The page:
Here you'll find answers to common questions our clients ask. Start by selecting one of the links below. If you don’t see what you need – call or contact us online.
- What type of products and services do you provide?
- Why do the printed colors look different from the colors on my screen?
- At what resolution should I save my photos and graphics?
- What is a proof and why is it important that I look at it?
- What is the Pantone Matching System?
- What file format should I use when submitting my electronic document for printing?
- Once I submit the documents, how long will it take to finish my job?
We are a full service shop and offer a wide range of products and services right in-house. And if we can't do your project here, we have many vendors we deal with so we truly are a "one-stop" shop!
To see a full listing and descriptions of what we can offer you, check out the Products & Services area in the Customer Service Section of our web site.
Why do the printed colors look different from the colors on my screen?
In short, printing presses and monitors produce colors in different ways.
Monitors use the RGB (red, green, blue) color model, which supports a wider spectrum of colors. Presses use the CMYK (cyan, magenta, yellow, black) color model for full-color printing, which can reproduce most—but not all—of the colors in the RGB color model. When printing just one, two or three colors we use spot colors based on the Pantone Matching System. When proofing these colors on your screen, oftentimes the colors will not match.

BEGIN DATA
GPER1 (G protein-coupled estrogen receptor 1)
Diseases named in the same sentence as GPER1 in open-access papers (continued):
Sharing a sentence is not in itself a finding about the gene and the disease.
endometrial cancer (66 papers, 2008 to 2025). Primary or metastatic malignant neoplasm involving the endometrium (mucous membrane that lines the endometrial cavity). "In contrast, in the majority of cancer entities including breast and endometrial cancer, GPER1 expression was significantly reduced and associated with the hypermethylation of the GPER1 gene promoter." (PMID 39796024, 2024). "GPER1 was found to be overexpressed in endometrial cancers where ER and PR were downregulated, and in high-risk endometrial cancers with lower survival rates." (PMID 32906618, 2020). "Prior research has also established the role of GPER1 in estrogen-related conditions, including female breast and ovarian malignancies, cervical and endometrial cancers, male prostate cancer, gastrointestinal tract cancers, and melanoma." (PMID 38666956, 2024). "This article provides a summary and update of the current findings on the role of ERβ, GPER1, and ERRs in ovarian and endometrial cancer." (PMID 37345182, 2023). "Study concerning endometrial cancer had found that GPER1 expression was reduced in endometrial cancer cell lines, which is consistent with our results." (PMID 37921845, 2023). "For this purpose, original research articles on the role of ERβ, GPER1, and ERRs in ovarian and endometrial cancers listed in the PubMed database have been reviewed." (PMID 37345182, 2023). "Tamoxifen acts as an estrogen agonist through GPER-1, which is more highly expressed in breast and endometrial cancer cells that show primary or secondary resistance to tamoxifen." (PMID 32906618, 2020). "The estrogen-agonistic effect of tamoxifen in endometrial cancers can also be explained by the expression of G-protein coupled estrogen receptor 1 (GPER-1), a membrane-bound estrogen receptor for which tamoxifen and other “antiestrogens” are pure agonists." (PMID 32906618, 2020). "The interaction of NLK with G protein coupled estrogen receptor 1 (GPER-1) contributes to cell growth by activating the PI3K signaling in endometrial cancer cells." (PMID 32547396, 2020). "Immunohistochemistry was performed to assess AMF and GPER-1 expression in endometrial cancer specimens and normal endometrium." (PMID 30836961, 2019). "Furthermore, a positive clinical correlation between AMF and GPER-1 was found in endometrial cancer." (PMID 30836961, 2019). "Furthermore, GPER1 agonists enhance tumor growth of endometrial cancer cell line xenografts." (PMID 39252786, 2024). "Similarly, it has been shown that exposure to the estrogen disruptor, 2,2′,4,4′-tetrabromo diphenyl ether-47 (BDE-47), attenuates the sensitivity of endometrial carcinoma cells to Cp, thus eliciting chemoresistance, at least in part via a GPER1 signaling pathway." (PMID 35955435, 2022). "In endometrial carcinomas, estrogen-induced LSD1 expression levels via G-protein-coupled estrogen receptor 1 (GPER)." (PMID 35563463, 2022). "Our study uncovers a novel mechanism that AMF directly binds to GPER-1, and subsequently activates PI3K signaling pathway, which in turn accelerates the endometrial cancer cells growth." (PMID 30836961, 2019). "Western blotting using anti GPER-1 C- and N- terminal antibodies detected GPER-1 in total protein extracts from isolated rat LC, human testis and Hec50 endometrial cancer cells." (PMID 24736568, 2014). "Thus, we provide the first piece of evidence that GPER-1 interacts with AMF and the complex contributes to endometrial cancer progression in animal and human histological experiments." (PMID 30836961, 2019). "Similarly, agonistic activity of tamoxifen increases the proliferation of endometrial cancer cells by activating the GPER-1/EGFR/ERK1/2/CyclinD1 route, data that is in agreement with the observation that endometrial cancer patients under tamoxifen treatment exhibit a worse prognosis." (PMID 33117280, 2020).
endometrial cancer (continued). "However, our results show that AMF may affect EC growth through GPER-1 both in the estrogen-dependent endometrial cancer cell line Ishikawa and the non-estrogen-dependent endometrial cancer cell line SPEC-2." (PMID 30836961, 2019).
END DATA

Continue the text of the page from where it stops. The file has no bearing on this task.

When a color is selected from the RGB model that is out of the range of the CMYK model, the application chooses what it thinks is the closest color that will match. Programs like Adobe Photoshop will allow you to choose which color will be replaced. Others may not.
At what resolution should I save my photos and graphics?
Resolution for photos should be set to 300 dpi at actual size being printed. Bitmap graphics should be 1200 dpi at actual size.
Pictures and graphics pulled from the internet are often low resolution, typically 72 dpi or 96 dpi. Avoid these graphics, as they will appear pixilated and blocky when printed.
Also note that you should save all photos in CMYK mode, not RGB mode when possible. Images saved in RGB mode may look very different when printed using CMYK. If you are unable to save your image in CYMK mode, please let us know.
What is a proof and why is it important that I look at it?
In printing terms, a proof is a virtual copy (or hard copy) of your job after it has been worked on in our art dept. It is your opportunity to ensure that your job looks exactly the way you want. By carefully inspecting the proof, you can help us assure an accurate, flawless delivery of your print job on the first run.
What is the Pantone Matching System?
The Pantone Matching System (PMS) is a color reproduction standard in which colors all across the spectrum are each identified by a unique, independent number. The use of PMS allows us to precisely match colors and maintain color consistency throughout the printing process.
What file format should I use when submitting my electronic document for printing?
PDF (Portable Document Format) is the easiest and most hassle-free file format for submitting files to us. If you are laying out your file in an Office program, see this article to learn how to create a print-ready PDF: https://support.office.com/en-US/article/Save-as-PDF-D85416C5-7D77-4FD6-A216-6F4BF7C7C110.
Once I submit the documents, how long will it take to finish my job?
We can usually get a proof to you within a day. After the proof is approved, most jobs can be completed in a few days. The more complex the job, the more time we need to complete it. And we’ll always work with you to find ways to complete your project when you need it.